0
  • Node.js 0.10.26
  • OS X 10.9.2 (also on ubuntu vagrant box)

In two different modules on my system, when I run tests using mocha, I get this error:

{ [Error: getaddrinfo ENOTFOUND] code: 'ENOTFOUND', errno: 'ENOTFOUND', syscall: 'getaddrinfo' }

Which would normally mean I tried to resolve a nonexistent host. I attempted to spot the problem using dtrace with this script (that I found and slightly modified):

#!/usr/sbin/dtrace -s

#pragma D option quiet

dtrace:::BEGIN
{
    printf("%-20s  %-12s %s\n", "TIME", "LATENCY(ms)", "HOST");
}

pid$target::getaddrinfo:entry
{
    self->host = copyinstr(arg0);
    self->start = timestamp;
}

pid$target::getaddrinfo:return
/self->start/
{
    printf("%d", arg1);
    this->delta = (timestamp - self->start) / 1000000;
    printf("%-20Y  %-12d %s\n", walltimestamp, this->delta, self->host);
    self->host = 0;
    self->start = 0;
}

Using this I can see that every host that gets hit by my tests is either in my host file or is my hostname. The printf("%d", arg1); prints out (I think) the return value of the function. Unfortunately the return value I see is some big number and not 0 or -1 like it should be.

So there is probably something wrong with my dtrace script, but that does not explain my bigger problem:

Why is the host data-proxy not resolved when my hosts file contains 127.0.0.1 data-proxy? and why does this only happen to me when I am running tests with mocha and not when I run my services and hit them manually?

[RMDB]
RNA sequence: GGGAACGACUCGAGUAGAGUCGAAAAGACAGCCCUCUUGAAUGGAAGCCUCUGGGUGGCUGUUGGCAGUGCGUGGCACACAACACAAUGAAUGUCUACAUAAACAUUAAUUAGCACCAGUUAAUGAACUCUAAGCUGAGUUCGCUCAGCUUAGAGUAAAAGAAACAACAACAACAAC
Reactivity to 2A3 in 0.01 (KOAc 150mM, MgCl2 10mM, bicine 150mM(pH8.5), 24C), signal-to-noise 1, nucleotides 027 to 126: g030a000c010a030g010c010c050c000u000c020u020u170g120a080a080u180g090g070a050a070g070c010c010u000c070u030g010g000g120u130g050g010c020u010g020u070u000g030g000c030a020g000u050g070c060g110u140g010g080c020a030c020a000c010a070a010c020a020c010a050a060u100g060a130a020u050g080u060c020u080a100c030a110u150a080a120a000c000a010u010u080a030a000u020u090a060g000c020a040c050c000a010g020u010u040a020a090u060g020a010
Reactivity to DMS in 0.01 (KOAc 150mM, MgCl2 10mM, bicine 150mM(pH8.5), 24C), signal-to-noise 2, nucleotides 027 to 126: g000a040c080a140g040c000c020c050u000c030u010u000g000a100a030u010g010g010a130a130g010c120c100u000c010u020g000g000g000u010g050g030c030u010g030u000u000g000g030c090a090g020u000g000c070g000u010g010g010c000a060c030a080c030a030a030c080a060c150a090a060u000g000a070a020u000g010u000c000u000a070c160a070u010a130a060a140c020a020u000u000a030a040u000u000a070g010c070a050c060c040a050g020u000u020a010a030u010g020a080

If you want to see the relevant node.js code that gets the errors, feel free to examine mongodb and request because my usage looks like their examples.

0

Try to cast arg1 in int:

printf("%d\n", (int) arg1);

This is an issue I spotted recently, it may explain why you're getting really big numbers. IIRC, this is because in the kernel arg0 through arg12 are stored in an uint64_t. I don't remember a code path in libdtrace to actually do the cast.

  • I tried that but I'm still getting weird results. The values of these args seems to depend on how many I print out: arg0 arg1 arg2 is gives different values than arg0 arg1. Do you know of something I could read to learn more about this? – joshuten Apr 25 '14 at 14:30
  • Here is a gist of what I'm trying right now – joshuten Apr 25 '14 at 14:42
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The big number of arg1 is due to DTrace's Tail-call Optimization. You can check the getaddrinfo source code if possible(if not, please use gdb tool's disassemble command), and you will find the getaddrinfo may call other function.

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